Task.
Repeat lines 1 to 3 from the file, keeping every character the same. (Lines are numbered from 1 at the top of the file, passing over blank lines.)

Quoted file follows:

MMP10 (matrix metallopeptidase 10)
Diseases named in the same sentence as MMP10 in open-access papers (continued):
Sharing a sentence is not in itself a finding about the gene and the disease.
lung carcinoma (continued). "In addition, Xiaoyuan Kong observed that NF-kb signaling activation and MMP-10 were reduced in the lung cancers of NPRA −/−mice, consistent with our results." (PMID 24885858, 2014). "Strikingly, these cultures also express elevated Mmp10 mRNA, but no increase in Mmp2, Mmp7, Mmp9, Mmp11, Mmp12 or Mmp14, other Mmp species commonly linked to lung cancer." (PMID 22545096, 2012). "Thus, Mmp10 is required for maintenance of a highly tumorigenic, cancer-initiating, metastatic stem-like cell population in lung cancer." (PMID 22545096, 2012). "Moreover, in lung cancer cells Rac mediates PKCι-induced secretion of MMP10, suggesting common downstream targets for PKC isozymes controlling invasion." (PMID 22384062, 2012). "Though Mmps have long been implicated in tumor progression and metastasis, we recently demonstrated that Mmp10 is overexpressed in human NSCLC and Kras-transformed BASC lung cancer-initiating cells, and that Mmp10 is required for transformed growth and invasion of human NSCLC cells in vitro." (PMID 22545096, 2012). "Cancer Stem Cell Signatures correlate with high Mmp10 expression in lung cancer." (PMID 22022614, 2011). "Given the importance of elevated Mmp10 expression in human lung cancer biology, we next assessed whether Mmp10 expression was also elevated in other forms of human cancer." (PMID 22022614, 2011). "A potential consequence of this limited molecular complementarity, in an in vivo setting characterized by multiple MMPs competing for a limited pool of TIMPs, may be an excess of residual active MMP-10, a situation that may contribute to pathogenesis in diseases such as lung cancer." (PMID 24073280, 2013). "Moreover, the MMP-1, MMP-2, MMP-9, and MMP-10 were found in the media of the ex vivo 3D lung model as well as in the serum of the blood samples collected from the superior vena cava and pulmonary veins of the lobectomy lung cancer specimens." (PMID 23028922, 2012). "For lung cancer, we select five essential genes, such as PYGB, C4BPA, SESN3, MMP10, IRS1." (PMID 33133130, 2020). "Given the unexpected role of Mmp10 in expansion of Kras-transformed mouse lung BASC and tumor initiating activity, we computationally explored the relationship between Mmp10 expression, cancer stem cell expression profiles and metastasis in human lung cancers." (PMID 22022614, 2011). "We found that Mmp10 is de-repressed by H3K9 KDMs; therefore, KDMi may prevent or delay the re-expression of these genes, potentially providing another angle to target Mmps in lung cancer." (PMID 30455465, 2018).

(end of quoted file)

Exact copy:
MMP10 (matrix metallopeptidase 10)
Diseases named in the same sentence as MMP10 in open-access papers (continued):
Sharing a sentence is not in itself a finding about the gene and the disease.